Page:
Many consumers desire personal care products that are “natural.” This is a global desire; in most regions, natural claims are important product purchase drivers when combined with product efficacy claims and brand identity.1 This is due in part to the consumer belief that such products are safer for their skin and hair.2
In response, the cosmetics industry offers a variety of products that contain natural, nature-identical, clean, renewable, naturally derived, organic and/or green ingredients; but most of these terms are not well-defined or harmonized in the scientific literature or in government regulations. Yet, consumer preference for these products has not faltered.
In contrast, sustainability is a relatively new driver in the personal care market. While natural and renewable materials are typically components of sustainable products, sustainability tenets comprise many additional factors. One of these is the use of sustainable production processes based on the 12 Principles of Green Chemistry proposed by Anastas and Warner.3 These principles outline processes that minimize energy use, produce low-toxicity products, utilize renewable starting materials and result in products and waste streams that do not persist in the environment.
For cosmetic products, indicators have also been proposed to assess the greenness of a chemistry. For example, Philippe et al. suggested the use of an environmental risk assessment as a green indicator.4 Another indicator is the level of renewable carbon in the final ingredient or product.
Green chemistry is an important aspect of the Sustainable Development Goals set by the United Nations (UN) in 2015 as part of its 2030 Agenda for Sustainable Development.5, 6 Here, Goal 12 aims to “ensure sustainable consumption and production patterns,” which includes the green chemistry principles of improved chemical management and reduced waste throughout the product lifecycle, along with the reduced release to the environment. The UN agenda also asks businesses to adopt sustainable practices and report sustainability information to their stakeholders.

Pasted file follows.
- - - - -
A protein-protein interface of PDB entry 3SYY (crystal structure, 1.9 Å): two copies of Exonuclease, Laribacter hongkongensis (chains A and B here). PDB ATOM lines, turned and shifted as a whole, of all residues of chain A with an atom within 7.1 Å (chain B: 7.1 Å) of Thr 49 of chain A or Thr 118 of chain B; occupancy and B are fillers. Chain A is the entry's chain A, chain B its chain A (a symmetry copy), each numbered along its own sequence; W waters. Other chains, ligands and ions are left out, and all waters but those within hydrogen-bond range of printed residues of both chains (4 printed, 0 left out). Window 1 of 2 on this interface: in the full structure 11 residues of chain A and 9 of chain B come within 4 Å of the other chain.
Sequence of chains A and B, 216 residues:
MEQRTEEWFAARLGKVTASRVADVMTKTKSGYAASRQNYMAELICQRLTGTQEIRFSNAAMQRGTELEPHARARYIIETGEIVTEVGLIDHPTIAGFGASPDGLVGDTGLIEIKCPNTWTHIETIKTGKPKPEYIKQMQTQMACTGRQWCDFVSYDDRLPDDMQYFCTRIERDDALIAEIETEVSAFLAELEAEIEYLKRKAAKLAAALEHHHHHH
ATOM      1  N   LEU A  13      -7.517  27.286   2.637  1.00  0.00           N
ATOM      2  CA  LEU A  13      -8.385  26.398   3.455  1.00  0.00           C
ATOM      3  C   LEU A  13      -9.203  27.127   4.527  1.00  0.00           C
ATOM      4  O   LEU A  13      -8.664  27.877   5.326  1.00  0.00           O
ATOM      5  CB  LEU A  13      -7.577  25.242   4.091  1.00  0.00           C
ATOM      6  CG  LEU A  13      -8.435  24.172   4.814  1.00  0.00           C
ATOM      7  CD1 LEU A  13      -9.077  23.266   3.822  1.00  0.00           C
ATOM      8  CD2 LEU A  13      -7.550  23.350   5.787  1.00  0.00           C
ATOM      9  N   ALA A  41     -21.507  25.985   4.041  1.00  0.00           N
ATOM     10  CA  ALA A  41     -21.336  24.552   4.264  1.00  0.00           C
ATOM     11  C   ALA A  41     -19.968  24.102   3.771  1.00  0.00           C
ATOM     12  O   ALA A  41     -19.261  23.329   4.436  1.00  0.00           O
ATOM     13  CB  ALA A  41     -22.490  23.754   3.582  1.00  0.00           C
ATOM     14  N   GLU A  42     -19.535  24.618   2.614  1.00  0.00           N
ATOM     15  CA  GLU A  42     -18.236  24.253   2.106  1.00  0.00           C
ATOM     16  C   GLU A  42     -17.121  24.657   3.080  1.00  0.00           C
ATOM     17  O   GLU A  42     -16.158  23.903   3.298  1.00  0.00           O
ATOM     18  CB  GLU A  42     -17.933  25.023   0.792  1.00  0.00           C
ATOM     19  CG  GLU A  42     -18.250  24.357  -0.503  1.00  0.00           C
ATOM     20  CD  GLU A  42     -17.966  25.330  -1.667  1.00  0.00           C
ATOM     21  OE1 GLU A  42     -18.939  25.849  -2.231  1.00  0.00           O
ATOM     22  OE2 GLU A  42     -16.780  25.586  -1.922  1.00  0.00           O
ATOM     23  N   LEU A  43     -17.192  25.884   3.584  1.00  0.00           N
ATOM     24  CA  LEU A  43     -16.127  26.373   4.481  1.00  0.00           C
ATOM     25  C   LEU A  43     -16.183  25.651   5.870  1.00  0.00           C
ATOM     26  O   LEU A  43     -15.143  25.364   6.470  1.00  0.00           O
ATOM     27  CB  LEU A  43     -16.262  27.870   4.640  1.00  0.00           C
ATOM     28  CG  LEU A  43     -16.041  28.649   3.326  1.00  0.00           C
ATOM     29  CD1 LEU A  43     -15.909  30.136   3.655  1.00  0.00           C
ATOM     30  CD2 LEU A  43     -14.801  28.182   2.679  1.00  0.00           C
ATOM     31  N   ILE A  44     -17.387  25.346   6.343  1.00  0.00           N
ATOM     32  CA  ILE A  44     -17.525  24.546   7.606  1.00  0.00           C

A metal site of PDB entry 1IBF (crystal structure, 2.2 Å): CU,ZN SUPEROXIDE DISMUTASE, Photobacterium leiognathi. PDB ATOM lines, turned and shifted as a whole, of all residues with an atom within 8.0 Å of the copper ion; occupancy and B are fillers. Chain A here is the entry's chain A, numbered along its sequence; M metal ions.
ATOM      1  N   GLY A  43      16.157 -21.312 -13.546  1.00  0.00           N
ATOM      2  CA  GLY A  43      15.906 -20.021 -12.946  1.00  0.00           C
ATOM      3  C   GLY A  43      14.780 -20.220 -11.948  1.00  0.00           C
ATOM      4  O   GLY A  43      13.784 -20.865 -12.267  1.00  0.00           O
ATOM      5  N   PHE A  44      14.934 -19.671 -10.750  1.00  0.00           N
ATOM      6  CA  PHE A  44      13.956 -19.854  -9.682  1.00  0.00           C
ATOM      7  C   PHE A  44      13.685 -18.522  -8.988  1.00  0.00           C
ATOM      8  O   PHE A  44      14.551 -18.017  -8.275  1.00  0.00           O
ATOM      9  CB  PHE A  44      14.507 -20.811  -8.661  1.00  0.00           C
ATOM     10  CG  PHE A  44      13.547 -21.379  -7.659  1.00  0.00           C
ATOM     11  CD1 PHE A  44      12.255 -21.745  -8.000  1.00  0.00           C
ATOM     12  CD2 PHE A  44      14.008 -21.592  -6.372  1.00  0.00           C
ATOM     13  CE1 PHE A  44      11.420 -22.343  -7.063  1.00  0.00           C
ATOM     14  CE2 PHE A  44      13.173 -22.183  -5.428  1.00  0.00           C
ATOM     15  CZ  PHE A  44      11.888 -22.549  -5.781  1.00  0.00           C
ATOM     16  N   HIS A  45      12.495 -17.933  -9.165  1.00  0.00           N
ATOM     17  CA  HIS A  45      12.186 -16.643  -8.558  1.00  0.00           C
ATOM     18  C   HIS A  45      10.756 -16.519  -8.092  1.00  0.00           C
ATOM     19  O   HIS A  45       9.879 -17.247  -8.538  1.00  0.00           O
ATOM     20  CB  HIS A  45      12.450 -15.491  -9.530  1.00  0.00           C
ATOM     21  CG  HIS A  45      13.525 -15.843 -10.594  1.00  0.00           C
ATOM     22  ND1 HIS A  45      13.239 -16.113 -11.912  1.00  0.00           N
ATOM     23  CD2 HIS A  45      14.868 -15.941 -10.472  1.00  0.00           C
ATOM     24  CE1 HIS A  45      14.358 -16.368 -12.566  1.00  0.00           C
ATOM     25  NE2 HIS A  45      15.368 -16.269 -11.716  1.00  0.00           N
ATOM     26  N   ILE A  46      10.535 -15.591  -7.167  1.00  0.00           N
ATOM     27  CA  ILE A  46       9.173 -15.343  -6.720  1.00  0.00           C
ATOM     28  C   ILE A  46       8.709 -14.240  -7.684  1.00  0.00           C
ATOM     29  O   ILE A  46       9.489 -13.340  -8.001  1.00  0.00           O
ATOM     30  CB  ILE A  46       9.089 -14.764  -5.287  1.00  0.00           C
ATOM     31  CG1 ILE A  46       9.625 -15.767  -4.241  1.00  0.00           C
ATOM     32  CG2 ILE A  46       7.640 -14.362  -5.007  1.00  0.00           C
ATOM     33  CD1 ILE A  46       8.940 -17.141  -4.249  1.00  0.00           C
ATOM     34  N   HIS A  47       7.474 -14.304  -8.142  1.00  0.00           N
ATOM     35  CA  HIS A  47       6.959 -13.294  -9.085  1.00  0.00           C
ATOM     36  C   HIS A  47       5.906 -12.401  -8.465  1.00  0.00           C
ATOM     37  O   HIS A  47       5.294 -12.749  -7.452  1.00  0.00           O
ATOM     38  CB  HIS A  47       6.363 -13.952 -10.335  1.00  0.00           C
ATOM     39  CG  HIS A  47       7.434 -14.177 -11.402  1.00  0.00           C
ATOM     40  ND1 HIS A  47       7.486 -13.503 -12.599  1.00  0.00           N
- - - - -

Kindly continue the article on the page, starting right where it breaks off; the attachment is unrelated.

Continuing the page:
Consumer product firms could do more than adopt green chemistry, however. Goal 13 encourages “urgent action to combat climate change and its impacts.” Carbon emissions and climate change, in particular, are less frequently considered during the development of cosmetic products. This is partly because the climatic impact of cosmetic ingredients is not known or is known only qualitatively.
In one of the few published studies of the quantitative effect of personal care products on carbon emissions, Francke and Castro used a lifecycle assessment (LCA) to calculate the carbon and water footprint for a soap bar produced and used in Brazil.7 The authors found that one and a half times the weight of the soap bar was emitted as carbon dioxide, even though the bar was based on renewable palm oil, which has a negligible carbon footprint. The soap also generated 3.7 liters of polluted “gray” water per bar.
This water footprint is more often considered than greenhouse gas emissions because it can be calculated more readily and because personal care products have a large water footprint—if factoring in the waste water generated during consumer use.8 Other sustainable development goals, such as improving health and empowering disadvantaged populations, also are important to consider.9